GUEST HOST—Briefly Mormon, with Adam Miller and Spencer Fluhman [MIPodcast #120]

  • We’re continuing our series talking with authors of the brief theological introductions to the Book of Mormon. Adam Miller is here to talk about his volume on Mormon—a book that he calls “a beginner’s guide to the end of the world.” Mormon testifies of Christ even as everything he loves seems to be slipping through his fingers.

    For the last few episodes in this series we wanted to get series editors on the mic to talk to the authors. So this episode features guest host Spencer Fluhman, executive director of the Maxwell Institute and co-editor of the brief theological introductions to the Book of Mormon series.

  • BLAIR HODGES: It’s the Maxwell Institute Podcast. I’m Blair Hodges. We’re continuing our series talking with authors of the brief theological introductions to the Book of Mormon. Adam Miller joins us in this episode to talk about his volume on Mormon—a book he calls “a beginner’s guide to the end of the world.” Mormon testifies of Christ even as everything he loves seems to be slipping through his fingers.

    For the last few episodes in this series, we wanted to get the series editors on the mic to talk to the authors. So this episode features a guest host, Spencer Fluhman, executive director of the Maxwell Institute and co-editor of the brief theological introductions to the Book of Mormon series.

    Questions and comments can be sent to And now, it’s Spencer Fluhman guest hosting with Adam Miller talking about Mormon: a brief theological introduction.

    * * *

    SPENCER FLUHMAN: Friends, I’m Spencer Fluhman, guest host of the Maxwell Institute Podcast. I’m here with Dr. Adam Miller. Welcome to the podcast, Adam.

    ADAM MILLER: It’s my pleasure to be on the podcast. My honor to be interviewed by you personally.

    FLUHMAN: This isn’t your first rodeo on the podcast. We owe you some kind of—I think you get a jacket by this point or something.

    MILLER: A letterman’s jacket? I get a letter?

    FLUHMAN: That’s right. That’s exactly right. Thanks for coming on again. We’re here to talk about a lightning strike of a book that you have written called Mormon: a brief theological introduction—part of our Maxwell Institute series on the Book of Mormon; brief theological introductions. You’ve written a lot of books, but this one’s your favorite.

    MILLER: Whichever one came out most recently is always my favorite. [laughter]

    FLUHMAN: Or about to come out. Yeah, this one is marvelous. I’m a fan of all you write, but this one’s marvelous. I’ve read it twice now and it wasn’t diminished on the second reading, I’m glad to report. I loved it every bit as much on the second reading as the first.

    I want to start by having you talk through the way you see Mormon’s book as a whole. You describe it early on as a “beginner’s guide to the end of the world.” What brought you to that and what do you intend in reading Mormon’s book this way?

    MILLER: Well I think there are a lot of different ways we can read Mormon’s book but this was a way that appealed to me. I think the appeal to me was to read his experience as a kind of lens onto what it’s like as a disciple of Jesus Christ to find yourself living through the loss of all things. And in that respect, though Mormon’s example is a pretty dramatic example of what that looks like, I think that’s a kind of shared, universal feature of discipleship.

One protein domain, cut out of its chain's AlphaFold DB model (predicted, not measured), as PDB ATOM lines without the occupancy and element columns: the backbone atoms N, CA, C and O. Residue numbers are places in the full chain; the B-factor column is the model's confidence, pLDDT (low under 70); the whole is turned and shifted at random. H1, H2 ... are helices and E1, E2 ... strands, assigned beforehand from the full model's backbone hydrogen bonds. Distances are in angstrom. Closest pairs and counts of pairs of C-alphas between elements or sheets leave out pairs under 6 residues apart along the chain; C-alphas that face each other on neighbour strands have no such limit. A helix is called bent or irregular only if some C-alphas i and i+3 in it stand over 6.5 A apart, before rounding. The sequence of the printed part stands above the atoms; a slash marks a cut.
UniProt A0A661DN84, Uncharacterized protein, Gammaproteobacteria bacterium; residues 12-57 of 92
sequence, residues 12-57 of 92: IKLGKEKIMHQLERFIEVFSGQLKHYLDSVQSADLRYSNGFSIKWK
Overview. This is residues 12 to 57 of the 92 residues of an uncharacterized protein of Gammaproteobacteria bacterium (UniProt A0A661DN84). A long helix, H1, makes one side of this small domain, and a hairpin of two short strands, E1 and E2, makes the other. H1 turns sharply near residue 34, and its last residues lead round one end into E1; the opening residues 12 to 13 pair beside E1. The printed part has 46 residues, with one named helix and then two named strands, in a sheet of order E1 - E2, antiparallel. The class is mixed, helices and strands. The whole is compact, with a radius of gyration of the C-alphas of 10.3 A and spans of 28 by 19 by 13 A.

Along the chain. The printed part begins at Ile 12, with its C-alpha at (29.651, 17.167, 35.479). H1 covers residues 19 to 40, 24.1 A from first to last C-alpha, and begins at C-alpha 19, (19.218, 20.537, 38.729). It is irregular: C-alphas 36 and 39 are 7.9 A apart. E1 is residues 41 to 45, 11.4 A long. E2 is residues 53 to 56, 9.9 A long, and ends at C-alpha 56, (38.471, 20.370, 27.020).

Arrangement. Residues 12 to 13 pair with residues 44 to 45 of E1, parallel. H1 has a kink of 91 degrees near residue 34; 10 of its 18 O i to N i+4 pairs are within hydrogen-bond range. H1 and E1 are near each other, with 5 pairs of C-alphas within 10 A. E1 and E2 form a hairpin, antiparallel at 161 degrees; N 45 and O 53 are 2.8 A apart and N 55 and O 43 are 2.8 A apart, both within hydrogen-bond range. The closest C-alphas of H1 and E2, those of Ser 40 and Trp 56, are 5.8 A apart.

The basic problem we find ourselves facing as human beings is that the world is continually passing away, and we are continually, all of us, whether quickly or slowly, gradually or dramatically, losing all things as the world passes away beneath our feet. And Christian discipleship, I think, can be profitably understood as a response to that basic problem we all find ourselves facing and that I think Mormon faces in a really dramatic and a really helpful way.

    Mormon as theological historian

    FLUHMAN: You resist seeing Mormon as I pictured him as a kid, as just a historian or chronicler of a kind of sad story about his civilization. He’s not just a historian and I take some umbrage at that implication of your book, by the way, as a historian! I hear you. I see you. I see what you’re doing. [laughter]

    But for you, Mormon is using the past in a particular way to do a particular kind of work that’s visionary and prophetic. It’s a different view of Mormon than at least some of us have. He’s not just a chronicler; he’s not just an editor. He’s modeling something about a certain kind of religion in a certain kind of world, but as you say, that matters to us now.

    MILLER: Yeah, I think that’s right. Mormon is clearly interested in history, but I think it’s also clear that for Mormon, he’s always interested in history as raw material. He’s interested in history as raw material for helping him to generate his witness of Christ. His witness both for why we need Christ and how Christ can intervene and respond to the kinds of problems we face, whether that’s in the past or whether that’s in the present.